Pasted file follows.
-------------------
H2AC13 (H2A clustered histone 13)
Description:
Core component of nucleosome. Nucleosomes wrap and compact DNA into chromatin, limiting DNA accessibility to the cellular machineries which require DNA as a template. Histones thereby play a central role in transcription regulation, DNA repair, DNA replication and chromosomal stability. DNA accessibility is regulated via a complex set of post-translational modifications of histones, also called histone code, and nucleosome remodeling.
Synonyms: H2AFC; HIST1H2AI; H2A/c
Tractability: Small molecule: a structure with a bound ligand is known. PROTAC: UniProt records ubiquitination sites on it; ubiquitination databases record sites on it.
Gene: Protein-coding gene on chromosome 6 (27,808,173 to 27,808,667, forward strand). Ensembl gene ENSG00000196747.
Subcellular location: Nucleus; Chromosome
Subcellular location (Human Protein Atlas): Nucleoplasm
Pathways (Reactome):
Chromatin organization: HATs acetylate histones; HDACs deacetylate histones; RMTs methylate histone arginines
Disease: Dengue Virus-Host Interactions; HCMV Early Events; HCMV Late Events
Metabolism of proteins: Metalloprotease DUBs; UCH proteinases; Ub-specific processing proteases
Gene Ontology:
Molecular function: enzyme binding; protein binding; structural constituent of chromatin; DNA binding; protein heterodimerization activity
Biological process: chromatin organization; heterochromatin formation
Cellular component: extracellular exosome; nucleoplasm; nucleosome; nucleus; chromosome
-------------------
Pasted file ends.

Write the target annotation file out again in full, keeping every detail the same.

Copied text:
H2AC13 (H2A clustered histone 13)
Description:
Core component of nucleosome. Nucleosomes wrap and compact DNA into chromatin, limiting DNA accessibility to the cellular machineries which require DNA as a template. Histones thereby play a central role in transcription regulation, DNA repair, DNA replication and chromosomal stability. DNA accessibility is regulated via a complex set of post-translational modifications of histones, also called histone code, and nucleosome remodeling.
Synonyms: H2AFC; HIST1H2AI; H2A/c
Tractability: Small molecule: a structure with a bound ligand is known. PROTAC: UniProt records ubiquitination sites on it; ubiquitination databases record sites on it.
Gene: Protein-coding gene on chromosome 6 (27,808,173 to 27,808,667, forward strand). Ensembl gene ENSG00000196747.
Subcellular location: Nucleus; Chromosome
Subcellular location (Human Protein Atlas): Nucleoplasm
Pathways (Reactome):
Chromatin organization: HATs acetylate histones; HDACs deacetylate histones; RMTs methylate histone arginines
Disease: Dengue Virus-Host Interactions; HCMV Early Events; HCMV Late Events
Metabolism of proteins: Metalloprotease DUBs; UCH proteinases; Ub-specific processing proteases
Gene Ontology:
Molecular function: enzyme binding; protein binding; structural constituent of chromatin; DNA binding; protein heterodimerization activity
Biological process: chromatin organization; heterochromatin formation
Cellular component: extracellular exosome; nucleoplasm; nucleosome; nucleus; chromosome